Manabigama to Fire!


Joe Frank has done it!  The kiln is complete and we should be stoking the kiln all day Tuesday.

Here are some photos of the final kiln and the loading process… (oops… I forgot my camera during the last of the build!)

The first photo is of PROUD JOE FRANK.  He should be proud.  The castable went on smoothly and the kiln looks fabulous!  (Sorry for the poor quality – its from my cell phone!)

JoeFrank McKee proudly looks out from the Manabigama

Proud dad of a new Manabigama kiln! Check out the castable around the arch!

JoeFrank loads the kiln

JoeFrank loading the kiln!

Hank helps load the kiln

Hank, who made this entire project happen, helps load

Connie watches JoeFrank load her pieces

Connie watches JoeFrank load her pieces


  1. Lee Love · May 12, 2011

    Seems like a lot of wasted space in the front where the firebox is. Is there a reason why the firebox section is so tall?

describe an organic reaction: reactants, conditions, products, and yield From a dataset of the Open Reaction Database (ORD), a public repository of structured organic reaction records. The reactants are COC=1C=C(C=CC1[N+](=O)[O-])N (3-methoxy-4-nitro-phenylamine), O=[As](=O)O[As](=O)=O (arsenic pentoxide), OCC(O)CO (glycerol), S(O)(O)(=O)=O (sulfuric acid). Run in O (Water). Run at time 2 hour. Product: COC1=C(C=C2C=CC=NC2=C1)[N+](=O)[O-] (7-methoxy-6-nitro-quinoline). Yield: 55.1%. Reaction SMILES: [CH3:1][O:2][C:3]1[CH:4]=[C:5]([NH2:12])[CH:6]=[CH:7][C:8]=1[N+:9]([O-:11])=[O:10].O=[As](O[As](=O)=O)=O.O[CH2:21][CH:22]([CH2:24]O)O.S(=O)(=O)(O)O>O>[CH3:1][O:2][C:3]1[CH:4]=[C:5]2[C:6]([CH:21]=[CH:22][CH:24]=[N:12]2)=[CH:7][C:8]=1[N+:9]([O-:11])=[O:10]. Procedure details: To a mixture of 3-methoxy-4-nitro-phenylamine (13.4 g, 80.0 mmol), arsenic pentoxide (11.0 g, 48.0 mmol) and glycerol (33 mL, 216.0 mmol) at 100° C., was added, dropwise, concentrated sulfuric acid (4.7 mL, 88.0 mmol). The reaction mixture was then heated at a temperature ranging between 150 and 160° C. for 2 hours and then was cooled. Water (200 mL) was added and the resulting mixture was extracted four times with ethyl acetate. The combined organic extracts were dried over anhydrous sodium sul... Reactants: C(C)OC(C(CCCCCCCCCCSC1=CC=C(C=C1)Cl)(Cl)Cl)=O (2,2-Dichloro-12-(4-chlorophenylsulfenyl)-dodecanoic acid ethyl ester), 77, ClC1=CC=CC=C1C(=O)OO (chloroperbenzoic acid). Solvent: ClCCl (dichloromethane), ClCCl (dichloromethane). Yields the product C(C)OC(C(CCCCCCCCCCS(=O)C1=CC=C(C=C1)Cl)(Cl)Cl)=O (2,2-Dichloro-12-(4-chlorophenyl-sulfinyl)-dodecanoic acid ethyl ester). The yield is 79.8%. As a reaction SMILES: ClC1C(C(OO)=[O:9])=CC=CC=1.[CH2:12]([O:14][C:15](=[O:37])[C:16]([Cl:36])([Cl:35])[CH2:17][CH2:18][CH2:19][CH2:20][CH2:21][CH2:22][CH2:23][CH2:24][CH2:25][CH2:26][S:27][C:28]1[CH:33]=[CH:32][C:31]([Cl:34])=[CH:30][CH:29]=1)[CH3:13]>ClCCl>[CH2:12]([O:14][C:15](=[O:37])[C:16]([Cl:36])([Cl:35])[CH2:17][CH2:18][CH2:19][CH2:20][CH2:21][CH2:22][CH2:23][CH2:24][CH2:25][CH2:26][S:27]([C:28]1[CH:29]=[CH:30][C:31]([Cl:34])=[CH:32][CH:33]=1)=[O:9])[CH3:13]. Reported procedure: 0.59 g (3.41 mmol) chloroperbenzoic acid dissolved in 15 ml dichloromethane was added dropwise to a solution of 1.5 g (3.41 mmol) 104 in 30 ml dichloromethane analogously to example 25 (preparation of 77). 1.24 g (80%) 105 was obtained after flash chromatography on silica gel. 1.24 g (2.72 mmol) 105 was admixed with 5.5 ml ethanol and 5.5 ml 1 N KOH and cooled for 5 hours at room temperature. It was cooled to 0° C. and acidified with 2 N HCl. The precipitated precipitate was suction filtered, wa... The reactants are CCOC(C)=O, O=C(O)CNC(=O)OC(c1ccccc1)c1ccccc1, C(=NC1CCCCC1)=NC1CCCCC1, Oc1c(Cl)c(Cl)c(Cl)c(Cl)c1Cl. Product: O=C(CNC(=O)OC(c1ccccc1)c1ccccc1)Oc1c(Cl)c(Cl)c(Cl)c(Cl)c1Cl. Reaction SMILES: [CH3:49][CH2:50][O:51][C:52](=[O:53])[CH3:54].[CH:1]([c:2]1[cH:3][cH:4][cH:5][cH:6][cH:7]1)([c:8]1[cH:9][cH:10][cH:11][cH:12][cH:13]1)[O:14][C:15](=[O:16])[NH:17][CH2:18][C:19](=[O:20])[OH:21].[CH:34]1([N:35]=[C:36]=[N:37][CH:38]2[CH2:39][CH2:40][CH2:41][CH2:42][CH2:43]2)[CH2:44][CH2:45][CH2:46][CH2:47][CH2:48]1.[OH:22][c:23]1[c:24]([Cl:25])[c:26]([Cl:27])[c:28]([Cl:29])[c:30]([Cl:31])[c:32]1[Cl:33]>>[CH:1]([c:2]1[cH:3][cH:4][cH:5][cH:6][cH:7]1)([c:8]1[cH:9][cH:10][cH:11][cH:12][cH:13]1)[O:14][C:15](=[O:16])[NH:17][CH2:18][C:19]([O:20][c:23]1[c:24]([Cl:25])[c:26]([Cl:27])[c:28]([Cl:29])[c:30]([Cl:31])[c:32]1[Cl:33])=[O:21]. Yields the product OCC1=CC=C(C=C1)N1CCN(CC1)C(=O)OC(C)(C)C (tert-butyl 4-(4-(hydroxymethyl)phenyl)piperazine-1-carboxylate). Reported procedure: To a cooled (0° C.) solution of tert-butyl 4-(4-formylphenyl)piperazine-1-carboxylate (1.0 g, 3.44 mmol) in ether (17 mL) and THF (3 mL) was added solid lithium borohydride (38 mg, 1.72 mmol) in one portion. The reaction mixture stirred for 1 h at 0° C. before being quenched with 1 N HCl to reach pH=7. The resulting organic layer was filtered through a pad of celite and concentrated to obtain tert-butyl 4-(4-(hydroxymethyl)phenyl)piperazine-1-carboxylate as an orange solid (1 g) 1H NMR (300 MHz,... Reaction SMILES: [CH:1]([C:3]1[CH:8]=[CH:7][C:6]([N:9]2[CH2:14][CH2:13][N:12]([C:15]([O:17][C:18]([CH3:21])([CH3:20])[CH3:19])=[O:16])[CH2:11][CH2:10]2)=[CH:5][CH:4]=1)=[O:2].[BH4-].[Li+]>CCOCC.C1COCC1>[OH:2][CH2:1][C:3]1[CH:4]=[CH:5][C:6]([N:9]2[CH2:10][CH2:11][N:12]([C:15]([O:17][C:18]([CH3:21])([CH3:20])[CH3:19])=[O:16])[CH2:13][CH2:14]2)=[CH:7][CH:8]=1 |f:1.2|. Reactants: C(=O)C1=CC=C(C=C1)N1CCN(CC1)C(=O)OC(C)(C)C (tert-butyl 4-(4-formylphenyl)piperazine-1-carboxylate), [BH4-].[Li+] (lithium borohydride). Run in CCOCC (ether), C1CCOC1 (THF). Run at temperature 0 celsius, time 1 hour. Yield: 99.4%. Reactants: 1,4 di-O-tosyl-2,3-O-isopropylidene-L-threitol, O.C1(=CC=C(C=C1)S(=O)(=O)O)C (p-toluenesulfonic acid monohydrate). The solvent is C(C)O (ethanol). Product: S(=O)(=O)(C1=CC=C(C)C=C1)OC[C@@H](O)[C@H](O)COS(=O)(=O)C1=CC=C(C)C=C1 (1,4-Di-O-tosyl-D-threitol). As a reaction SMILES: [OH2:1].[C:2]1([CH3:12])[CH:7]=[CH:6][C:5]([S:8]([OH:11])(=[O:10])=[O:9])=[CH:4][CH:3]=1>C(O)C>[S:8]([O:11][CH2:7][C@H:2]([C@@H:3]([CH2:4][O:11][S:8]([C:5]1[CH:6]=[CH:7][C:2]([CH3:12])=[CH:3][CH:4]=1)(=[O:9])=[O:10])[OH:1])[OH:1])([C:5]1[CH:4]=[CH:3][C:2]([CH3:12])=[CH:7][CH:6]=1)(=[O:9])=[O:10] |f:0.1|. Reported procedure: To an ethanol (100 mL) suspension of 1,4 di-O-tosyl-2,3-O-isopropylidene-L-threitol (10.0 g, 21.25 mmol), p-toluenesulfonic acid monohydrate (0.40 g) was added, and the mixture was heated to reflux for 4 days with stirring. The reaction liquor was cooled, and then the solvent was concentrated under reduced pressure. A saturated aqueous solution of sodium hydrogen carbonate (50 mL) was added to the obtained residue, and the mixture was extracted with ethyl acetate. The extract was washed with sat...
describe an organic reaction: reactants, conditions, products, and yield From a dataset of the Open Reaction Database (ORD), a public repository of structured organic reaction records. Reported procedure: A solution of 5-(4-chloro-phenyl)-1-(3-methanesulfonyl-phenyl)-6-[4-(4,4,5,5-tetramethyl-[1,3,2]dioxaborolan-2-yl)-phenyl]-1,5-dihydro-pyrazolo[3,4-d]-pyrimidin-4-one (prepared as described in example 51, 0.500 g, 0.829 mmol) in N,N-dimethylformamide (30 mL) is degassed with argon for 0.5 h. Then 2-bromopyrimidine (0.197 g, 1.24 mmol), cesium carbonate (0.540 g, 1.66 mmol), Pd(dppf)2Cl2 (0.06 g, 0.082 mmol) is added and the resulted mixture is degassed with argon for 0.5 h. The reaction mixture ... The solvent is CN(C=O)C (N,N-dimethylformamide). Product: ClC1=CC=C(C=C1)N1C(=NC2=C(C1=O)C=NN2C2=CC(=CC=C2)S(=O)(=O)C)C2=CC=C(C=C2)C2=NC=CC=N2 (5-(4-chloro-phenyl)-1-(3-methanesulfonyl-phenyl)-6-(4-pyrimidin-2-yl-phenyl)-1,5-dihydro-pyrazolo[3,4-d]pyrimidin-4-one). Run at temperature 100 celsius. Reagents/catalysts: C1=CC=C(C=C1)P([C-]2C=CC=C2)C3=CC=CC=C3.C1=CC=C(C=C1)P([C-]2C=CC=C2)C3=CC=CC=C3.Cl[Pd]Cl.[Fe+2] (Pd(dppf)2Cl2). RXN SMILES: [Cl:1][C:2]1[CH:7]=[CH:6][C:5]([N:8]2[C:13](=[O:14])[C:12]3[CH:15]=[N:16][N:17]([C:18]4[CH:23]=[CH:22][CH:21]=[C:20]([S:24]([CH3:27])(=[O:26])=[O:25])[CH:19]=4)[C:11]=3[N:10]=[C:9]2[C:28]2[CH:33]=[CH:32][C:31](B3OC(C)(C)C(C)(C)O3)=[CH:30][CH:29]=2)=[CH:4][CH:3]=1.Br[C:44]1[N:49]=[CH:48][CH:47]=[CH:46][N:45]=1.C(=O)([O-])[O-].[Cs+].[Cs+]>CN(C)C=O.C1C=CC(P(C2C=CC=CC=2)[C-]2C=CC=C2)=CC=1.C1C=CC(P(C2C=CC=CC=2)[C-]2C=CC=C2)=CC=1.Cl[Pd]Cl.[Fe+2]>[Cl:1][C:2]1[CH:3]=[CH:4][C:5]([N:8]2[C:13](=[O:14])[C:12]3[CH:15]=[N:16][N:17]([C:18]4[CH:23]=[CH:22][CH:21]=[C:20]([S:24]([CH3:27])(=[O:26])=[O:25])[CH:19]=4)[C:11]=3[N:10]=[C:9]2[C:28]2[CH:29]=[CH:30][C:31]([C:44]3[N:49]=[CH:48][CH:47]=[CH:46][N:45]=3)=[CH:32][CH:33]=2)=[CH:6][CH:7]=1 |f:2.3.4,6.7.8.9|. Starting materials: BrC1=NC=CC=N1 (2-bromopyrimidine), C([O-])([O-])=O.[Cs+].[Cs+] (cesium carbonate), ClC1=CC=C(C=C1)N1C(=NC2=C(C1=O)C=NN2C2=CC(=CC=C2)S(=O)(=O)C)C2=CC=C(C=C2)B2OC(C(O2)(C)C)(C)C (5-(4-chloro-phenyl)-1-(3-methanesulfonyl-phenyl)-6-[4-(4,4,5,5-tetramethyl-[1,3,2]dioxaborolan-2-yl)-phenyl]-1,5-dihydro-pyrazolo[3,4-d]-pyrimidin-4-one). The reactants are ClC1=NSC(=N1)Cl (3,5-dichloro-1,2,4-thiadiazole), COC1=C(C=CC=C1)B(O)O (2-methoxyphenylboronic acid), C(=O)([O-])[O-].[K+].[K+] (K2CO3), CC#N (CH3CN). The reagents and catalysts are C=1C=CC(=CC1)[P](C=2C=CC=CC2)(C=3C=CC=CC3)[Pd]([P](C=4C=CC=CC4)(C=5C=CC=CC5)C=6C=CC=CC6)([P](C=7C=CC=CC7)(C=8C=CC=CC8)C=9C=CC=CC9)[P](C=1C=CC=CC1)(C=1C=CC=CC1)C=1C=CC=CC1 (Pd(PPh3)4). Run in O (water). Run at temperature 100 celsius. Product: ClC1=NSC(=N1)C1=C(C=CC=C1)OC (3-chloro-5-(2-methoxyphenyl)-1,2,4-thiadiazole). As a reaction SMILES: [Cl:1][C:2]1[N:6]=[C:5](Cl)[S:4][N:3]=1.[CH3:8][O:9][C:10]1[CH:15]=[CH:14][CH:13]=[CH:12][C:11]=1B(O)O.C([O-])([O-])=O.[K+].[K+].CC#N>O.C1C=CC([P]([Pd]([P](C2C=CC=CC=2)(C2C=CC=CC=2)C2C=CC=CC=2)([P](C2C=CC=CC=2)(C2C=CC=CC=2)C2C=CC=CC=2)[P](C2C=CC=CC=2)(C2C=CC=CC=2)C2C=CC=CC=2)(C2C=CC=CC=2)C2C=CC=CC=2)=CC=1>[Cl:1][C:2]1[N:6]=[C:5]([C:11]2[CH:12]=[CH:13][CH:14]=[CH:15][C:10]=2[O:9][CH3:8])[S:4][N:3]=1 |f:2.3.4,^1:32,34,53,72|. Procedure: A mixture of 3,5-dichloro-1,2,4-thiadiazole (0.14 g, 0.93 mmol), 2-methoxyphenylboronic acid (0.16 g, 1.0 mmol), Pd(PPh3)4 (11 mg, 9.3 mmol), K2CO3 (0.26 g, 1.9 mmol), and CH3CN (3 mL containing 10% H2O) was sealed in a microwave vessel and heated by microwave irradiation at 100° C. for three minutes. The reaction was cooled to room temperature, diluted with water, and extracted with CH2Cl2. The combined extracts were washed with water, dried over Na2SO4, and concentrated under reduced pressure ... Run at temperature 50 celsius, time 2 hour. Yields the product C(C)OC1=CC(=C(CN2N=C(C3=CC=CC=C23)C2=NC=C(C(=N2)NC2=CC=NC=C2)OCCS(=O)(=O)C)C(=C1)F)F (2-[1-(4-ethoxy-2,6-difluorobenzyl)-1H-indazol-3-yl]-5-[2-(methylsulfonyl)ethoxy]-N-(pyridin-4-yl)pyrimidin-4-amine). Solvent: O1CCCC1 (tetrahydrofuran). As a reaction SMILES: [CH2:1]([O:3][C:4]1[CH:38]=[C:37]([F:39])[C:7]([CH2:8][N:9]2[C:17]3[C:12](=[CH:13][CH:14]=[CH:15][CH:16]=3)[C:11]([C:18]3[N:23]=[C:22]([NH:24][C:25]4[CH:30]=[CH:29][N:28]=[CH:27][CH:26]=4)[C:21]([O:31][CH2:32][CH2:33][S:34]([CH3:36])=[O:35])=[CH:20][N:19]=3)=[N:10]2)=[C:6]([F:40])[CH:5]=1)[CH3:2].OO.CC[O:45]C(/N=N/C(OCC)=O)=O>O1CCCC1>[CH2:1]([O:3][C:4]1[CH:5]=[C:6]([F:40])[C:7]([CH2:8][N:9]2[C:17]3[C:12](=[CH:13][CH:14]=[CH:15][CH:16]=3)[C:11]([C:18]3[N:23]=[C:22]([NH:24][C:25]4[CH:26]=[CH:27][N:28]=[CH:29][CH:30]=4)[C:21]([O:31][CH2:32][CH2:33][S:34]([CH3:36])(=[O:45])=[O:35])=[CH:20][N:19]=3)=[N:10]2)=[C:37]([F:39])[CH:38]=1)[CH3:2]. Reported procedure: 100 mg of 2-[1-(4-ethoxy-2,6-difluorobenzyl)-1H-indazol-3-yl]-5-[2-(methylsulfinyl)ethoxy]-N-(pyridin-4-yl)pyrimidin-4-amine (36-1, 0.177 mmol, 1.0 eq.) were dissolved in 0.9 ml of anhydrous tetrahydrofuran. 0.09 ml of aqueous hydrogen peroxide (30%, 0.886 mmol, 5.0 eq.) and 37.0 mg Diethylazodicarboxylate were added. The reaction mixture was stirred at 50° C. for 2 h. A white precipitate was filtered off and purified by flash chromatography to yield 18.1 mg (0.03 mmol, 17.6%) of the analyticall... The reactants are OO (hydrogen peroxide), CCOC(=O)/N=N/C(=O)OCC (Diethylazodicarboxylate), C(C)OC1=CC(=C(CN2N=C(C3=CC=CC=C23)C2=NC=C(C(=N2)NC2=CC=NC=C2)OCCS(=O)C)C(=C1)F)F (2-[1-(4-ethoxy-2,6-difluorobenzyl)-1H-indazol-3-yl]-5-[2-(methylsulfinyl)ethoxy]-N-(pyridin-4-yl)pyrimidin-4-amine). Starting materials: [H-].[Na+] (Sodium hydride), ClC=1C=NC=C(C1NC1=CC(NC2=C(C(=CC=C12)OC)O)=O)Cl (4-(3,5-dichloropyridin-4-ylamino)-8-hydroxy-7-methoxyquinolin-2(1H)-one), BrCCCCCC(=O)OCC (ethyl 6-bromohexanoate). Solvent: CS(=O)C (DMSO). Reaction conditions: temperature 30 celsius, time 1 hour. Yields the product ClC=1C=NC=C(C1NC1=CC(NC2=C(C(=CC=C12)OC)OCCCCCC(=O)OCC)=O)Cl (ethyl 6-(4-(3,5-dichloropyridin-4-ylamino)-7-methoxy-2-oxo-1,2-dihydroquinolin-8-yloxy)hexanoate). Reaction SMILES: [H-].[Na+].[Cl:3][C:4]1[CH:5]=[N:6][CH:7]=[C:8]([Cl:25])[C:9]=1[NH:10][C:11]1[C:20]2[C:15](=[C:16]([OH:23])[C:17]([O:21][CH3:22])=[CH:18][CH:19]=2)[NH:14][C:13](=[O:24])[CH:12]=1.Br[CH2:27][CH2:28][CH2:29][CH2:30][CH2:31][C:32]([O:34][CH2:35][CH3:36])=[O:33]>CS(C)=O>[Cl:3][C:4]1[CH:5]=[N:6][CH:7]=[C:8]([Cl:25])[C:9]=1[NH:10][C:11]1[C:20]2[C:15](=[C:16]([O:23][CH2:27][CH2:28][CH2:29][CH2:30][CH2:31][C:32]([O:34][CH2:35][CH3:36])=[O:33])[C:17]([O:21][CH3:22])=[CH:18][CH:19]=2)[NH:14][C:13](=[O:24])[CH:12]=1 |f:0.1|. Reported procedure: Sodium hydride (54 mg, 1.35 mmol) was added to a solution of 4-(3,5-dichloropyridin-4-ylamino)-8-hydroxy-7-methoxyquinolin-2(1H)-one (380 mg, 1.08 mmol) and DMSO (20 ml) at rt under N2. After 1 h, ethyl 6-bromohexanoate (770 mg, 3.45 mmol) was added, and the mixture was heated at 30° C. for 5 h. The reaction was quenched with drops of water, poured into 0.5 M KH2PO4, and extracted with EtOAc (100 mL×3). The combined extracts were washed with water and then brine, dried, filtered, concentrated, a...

• pincupottery · May 12, 2011

      Hi Lee,

      Thanks for the comment and inquiry. I did not design the kiln, but I suspect the kiln designers (John Thies and Bill Van Guilder) were trying to make a straightforward, easy to fire and build kiln for students. It sure is easy to put together and it took just a few firings for the students to catch on to how to keep it even and get it to temp. Honestly, I haven’t fired it yet, just participated in the building. I used to fire a bourry box kiln back at U of F years ago, but have little experience otherwise.

      Hope that answers your questions and offers a place to find more info (check the link).

  2. Pingback: Face Jug Workshop « Pincu Pottery

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